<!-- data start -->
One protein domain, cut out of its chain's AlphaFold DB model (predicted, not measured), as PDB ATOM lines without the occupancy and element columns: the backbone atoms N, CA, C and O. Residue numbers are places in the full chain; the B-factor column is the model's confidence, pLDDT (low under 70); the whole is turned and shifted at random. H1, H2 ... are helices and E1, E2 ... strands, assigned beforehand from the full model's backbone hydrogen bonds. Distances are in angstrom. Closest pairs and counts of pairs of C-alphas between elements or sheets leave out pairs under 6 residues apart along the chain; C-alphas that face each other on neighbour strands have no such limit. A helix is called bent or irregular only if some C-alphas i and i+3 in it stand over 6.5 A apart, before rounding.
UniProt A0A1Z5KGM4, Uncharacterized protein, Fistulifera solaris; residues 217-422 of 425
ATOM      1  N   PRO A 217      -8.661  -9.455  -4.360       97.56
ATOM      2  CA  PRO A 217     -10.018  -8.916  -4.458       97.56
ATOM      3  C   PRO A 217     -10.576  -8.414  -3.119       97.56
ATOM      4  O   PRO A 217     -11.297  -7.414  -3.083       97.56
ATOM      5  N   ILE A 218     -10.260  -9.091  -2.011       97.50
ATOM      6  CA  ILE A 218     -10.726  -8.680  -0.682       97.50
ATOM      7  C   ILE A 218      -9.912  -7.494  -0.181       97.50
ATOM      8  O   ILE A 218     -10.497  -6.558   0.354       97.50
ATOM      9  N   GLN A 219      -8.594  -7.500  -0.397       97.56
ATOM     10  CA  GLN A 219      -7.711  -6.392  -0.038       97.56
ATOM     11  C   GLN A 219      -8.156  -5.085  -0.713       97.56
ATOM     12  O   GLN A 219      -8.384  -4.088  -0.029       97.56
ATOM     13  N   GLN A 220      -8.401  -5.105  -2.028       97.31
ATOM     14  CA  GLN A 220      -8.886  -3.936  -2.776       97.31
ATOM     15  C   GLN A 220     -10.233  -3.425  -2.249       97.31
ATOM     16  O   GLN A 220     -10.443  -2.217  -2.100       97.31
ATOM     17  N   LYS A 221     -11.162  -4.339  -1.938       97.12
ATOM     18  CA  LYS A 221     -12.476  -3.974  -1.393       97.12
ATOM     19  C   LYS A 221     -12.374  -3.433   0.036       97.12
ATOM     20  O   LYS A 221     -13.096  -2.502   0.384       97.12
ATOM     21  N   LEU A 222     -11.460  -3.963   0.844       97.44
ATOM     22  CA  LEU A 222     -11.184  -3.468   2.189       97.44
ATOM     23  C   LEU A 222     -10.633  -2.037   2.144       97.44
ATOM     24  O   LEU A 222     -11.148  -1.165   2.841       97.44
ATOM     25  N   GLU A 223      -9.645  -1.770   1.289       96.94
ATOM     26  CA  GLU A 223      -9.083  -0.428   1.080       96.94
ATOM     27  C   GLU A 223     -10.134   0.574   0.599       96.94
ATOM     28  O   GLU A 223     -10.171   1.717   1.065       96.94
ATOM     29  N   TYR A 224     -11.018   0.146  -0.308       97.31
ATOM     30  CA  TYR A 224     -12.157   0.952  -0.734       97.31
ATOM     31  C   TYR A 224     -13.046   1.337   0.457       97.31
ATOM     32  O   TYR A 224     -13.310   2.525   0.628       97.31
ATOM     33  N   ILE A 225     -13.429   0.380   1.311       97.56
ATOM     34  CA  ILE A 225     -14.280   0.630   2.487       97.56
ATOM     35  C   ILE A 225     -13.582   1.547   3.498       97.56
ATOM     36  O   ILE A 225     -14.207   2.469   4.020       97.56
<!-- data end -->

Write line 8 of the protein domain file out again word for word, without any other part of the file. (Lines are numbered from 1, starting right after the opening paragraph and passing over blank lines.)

ATOM      7  C   ILE A 218      -9.912  -7.494  -0.181       97.50